Starting about a year ago, I have attempted to incorporate a weekly Sabbath into my life. Setting aside a day of rest and without work requires intentionality and forethought but, so far, the benefits have been wonderful. Each month I will share some of my attempts- some successful and some awkward- at engaging in this discipline.
One of my favorite things to do on the Sabbath is bake and cook. I love the ritual of making something with my hands. Chopping fresh vegetables, the curls of butternut squash skin piling up, rolling out dough on my floured butcher block counter- all of these rituals help me to slow down and pay attention.
I love my kitchen; it’s filled with natural light that delicately falls on my countertops, which can be good or bad depending on how clean my kitchen is! I connect to God through my senses. The smell, sight, and feel of cooking is restful to me, not to mention the *hopefully* delicious tastes that follow.
This past Sabbath, I made a strawberry rhubarb pie, which happens to be my husband’s favorite type of pie. We have rhubarb that grows wildly in our backyard. I enjoy the time it takes to wash and chop the rhubarb, I even like how it stains my hands red. My least favorite part is making the crust, mostly because it requires a lot of concentration and precision to make it look pretty. But even this is a part of the ritual that I love. I love that it forces me to slow, to breathe, to take my time.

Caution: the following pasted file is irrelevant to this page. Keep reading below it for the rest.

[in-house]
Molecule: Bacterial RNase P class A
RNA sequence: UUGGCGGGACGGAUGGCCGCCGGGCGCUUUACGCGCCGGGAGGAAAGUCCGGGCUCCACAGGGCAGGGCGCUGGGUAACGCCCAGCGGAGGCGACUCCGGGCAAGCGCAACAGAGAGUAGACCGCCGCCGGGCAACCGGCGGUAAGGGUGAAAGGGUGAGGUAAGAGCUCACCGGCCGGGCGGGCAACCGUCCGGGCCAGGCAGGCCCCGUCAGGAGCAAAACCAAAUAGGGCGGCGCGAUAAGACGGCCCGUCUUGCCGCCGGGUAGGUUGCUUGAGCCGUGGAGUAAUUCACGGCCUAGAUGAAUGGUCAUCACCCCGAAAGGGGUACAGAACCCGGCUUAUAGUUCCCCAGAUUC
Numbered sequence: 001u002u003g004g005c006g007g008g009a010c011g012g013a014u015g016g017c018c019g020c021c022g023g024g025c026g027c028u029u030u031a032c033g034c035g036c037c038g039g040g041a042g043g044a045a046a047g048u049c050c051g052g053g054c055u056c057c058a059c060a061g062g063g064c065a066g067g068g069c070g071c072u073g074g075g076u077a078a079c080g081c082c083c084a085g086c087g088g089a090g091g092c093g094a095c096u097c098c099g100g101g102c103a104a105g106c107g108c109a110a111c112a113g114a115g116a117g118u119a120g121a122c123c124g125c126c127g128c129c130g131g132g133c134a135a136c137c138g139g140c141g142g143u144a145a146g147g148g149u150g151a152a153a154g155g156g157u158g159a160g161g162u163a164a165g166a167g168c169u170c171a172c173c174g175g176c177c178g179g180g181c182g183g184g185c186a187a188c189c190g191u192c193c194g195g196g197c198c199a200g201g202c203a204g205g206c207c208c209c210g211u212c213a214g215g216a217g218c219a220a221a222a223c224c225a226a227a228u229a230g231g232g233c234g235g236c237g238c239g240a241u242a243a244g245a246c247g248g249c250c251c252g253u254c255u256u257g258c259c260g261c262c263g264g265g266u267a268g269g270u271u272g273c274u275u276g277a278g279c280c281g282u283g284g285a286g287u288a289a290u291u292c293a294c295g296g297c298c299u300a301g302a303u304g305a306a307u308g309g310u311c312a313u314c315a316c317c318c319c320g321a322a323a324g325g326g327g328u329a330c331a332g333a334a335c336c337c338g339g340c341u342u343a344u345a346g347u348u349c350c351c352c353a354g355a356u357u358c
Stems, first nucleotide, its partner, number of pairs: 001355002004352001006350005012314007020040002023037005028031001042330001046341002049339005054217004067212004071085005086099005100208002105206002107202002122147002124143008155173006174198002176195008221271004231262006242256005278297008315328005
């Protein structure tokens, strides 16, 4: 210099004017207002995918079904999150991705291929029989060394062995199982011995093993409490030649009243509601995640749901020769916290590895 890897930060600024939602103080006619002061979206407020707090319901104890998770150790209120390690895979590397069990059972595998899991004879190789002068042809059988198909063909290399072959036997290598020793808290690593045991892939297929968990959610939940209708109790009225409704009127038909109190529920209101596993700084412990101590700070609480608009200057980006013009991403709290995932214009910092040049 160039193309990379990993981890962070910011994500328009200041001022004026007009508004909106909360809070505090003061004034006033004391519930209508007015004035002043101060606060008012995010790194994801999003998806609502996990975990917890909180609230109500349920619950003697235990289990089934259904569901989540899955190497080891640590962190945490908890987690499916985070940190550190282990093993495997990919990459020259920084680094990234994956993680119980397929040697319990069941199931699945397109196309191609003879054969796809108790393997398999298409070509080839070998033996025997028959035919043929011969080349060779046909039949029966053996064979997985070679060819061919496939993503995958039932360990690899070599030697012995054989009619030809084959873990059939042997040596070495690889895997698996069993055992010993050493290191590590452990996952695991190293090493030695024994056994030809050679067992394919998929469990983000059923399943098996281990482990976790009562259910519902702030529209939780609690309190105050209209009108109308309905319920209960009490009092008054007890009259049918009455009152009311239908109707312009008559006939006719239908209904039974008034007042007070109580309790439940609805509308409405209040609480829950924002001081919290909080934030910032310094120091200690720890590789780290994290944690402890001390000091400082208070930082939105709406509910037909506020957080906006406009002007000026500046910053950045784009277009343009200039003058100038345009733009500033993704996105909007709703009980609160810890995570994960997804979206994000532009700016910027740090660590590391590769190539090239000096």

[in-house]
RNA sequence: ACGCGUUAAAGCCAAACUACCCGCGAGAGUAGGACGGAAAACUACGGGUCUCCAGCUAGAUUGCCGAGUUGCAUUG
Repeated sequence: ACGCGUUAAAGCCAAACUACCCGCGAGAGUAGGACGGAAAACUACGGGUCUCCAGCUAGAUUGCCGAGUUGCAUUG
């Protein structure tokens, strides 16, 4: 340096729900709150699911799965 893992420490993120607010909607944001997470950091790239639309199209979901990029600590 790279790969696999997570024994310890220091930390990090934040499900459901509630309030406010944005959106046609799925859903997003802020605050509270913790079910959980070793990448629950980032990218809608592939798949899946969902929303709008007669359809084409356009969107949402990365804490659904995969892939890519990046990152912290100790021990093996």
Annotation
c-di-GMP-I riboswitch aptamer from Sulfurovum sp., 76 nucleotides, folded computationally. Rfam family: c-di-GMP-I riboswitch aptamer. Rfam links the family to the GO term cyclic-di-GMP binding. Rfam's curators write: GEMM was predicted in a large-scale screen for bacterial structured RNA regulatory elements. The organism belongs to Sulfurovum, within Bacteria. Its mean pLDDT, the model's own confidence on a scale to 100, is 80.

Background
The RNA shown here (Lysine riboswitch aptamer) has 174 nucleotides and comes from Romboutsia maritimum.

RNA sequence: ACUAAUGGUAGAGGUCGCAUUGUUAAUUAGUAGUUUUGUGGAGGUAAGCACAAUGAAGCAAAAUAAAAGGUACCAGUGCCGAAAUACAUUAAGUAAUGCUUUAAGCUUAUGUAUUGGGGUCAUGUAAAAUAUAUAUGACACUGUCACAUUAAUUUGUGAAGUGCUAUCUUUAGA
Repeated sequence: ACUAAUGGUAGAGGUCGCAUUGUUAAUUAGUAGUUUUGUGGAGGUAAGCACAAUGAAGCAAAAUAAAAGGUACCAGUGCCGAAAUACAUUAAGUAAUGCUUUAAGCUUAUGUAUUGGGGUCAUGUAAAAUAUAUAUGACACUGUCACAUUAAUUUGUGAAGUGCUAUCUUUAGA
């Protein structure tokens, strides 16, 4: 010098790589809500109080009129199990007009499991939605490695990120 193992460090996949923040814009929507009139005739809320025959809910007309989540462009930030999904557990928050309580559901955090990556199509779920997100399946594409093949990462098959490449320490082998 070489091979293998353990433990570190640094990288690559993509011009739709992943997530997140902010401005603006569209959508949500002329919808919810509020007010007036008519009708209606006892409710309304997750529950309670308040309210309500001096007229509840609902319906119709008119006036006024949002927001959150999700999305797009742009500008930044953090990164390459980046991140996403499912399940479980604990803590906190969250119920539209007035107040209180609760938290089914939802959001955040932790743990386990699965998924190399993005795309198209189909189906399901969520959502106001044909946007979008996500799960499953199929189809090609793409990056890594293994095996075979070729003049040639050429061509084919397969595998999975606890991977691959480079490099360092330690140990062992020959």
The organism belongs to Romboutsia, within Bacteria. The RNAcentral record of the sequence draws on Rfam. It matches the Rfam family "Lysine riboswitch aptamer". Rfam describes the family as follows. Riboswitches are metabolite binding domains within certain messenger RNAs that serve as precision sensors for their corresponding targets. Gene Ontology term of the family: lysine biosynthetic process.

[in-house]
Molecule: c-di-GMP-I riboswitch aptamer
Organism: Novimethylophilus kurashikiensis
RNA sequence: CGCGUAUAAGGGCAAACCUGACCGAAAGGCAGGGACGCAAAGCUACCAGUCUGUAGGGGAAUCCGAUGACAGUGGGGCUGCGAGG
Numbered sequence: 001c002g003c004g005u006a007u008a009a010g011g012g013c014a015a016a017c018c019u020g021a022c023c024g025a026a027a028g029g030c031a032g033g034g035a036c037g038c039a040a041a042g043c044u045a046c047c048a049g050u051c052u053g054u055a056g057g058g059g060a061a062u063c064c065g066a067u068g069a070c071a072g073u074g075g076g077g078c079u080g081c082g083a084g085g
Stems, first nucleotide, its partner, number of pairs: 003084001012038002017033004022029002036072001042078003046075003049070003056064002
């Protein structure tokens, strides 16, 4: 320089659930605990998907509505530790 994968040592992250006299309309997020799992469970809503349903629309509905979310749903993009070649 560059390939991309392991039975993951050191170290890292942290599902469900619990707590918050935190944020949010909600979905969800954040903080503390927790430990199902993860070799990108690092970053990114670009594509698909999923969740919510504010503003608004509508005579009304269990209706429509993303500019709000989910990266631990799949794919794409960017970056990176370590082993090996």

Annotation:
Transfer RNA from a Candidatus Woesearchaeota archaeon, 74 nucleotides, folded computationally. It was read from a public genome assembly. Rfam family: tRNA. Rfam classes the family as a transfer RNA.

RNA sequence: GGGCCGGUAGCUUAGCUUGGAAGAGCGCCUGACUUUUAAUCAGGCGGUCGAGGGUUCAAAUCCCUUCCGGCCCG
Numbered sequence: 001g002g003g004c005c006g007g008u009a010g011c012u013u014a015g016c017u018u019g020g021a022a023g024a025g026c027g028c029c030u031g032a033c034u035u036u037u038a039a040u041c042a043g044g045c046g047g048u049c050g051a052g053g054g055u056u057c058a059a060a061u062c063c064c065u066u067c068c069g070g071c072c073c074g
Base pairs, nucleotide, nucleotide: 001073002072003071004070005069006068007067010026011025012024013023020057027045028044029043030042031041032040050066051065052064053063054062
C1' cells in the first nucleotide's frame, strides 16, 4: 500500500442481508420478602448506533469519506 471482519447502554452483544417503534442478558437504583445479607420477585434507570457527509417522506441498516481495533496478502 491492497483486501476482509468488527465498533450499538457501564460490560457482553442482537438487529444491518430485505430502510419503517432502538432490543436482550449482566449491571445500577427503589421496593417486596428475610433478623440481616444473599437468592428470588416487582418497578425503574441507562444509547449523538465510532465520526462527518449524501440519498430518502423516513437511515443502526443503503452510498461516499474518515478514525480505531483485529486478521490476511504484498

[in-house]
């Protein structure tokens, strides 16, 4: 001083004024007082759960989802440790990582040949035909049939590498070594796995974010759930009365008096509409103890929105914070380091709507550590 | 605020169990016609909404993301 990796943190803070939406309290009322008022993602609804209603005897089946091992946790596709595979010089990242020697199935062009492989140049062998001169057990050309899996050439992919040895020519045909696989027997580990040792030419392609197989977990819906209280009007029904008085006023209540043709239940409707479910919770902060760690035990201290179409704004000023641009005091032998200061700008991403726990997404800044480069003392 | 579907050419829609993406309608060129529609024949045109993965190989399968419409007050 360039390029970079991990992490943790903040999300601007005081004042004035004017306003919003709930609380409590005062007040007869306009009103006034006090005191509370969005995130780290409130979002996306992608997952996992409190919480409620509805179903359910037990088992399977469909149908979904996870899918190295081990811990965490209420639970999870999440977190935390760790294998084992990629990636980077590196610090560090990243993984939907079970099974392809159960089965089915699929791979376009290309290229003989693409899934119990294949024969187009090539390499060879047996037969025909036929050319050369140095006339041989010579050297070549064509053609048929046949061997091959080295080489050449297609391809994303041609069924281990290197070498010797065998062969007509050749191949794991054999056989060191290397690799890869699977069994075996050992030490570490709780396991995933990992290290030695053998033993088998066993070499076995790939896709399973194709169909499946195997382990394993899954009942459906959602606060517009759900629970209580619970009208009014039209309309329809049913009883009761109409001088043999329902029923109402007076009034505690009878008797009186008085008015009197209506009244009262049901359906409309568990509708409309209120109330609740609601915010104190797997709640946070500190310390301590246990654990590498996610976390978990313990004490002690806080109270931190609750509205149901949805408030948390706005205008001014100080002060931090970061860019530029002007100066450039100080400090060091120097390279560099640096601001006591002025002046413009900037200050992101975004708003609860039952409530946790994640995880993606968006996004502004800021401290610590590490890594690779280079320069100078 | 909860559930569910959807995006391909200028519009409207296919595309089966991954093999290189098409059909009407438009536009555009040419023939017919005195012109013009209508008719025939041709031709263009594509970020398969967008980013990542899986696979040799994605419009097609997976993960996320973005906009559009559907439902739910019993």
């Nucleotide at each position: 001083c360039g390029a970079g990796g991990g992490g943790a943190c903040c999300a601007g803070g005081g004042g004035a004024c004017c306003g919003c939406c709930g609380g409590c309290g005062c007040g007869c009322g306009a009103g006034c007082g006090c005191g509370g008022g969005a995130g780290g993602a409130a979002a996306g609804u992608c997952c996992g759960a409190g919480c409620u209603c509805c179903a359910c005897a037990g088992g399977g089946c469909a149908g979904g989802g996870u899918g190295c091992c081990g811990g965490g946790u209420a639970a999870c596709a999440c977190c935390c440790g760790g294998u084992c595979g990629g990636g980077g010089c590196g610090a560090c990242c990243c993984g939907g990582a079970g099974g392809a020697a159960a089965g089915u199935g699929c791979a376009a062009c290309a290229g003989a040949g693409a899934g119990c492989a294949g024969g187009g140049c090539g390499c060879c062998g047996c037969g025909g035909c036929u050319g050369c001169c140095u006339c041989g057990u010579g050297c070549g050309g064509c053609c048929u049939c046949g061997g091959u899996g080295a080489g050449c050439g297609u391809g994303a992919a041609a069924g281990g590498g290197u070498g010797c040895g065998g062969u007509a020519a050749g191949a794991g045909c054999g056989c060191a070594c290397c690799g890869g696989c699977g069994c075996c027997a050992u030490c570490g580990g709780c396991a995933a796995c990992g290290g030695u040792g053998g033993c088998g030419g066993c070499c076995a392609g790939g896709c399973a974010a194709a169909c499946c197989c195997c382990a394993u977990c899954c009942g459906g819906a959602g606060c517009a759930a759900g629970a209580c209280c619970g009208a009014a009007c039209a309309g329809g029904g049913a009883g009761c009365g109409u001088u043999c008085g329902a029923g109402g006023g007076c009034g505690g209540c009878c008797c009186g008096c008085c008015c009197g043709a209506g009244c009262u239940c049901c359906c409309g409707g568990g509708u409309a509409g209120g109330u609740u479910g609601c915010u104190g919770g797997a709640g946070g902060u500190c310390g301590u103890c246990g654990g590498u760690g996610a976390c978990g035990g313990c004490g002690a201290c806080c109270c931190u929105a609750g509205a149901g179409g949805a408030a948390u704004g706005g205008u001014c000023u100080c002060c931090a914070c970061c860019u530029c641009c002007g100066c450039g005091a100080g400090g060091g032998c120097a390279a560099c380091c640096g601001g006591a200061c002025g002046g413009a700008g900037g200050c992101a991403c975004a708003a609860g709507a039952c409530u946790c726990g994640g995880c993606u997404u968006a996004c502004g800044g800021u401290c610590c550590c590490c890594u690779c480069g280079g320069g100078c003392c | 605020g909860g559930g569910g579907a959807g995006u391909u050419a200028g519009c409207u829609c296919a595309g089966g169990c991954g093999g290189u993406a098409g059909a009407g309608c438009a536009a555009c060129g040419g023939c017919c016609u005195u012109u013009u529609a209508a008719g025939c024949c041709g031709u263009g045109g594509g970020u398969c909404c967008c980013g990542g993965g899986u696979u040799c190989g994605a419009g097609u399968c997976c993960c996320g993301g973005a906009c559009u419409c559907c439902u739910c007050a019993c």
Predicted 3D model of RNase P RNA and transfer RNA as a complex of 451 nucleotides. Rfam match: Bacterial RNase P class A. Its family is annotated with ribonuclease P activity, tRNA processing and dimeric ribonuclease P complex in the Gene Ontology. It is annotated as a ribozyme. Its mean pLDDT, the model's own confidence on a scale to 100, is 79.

Once the top of the crust is carefully placed, I use a sharp knife to cut away the excess. I cut 4 small slits on the top and finish it with an egg wash and a dusting of sugar. Once I place it in the oven, I begin to feel the contentment of creating. The hard part is over, the oven does the rest. I made something and it was good.
Creating gives us a glimpse into the pleasure that God must feel as the Creator. Whether it’s a piece of art, a set of blueprints, a garden bed, or a science experiment, it is an act of creation. The patience, the precision, the care, the creativity, it is good.
Creating can be refreshing but it can also be frustrating. Images that come to mind are the half-finished projects that pile up in the basement or the birdhouse that doesn’t turn out quite right. Last fall I attempted to make caramel apples. I read the recipe incorrectly and the proportion of caramel to cream was off; I was left with caramel goo that wouldn’t harden. I was irritated that it didn’t turn out the way I expected and frustrated that I wasted ingredients. However, the experiment actually worked out. I used the caramel sauce as a dip for the apples and other fruits instead, salvaging the ingredients, even though it was not the outcome I would have preferred.
As I thought about it, even if I couldn’t have eaten the finished product, it wouldn’t have cancelled out the enjoyment I felt in the process of creating. In our failed attempts at creating, we still get a glimpse of our Creator. Even if the outcome is not what we hope or expect, even if my pie catches fire in the oven, the process itself connects us with God, it is good.
How have you connected to God through creating something? Share your experiences below.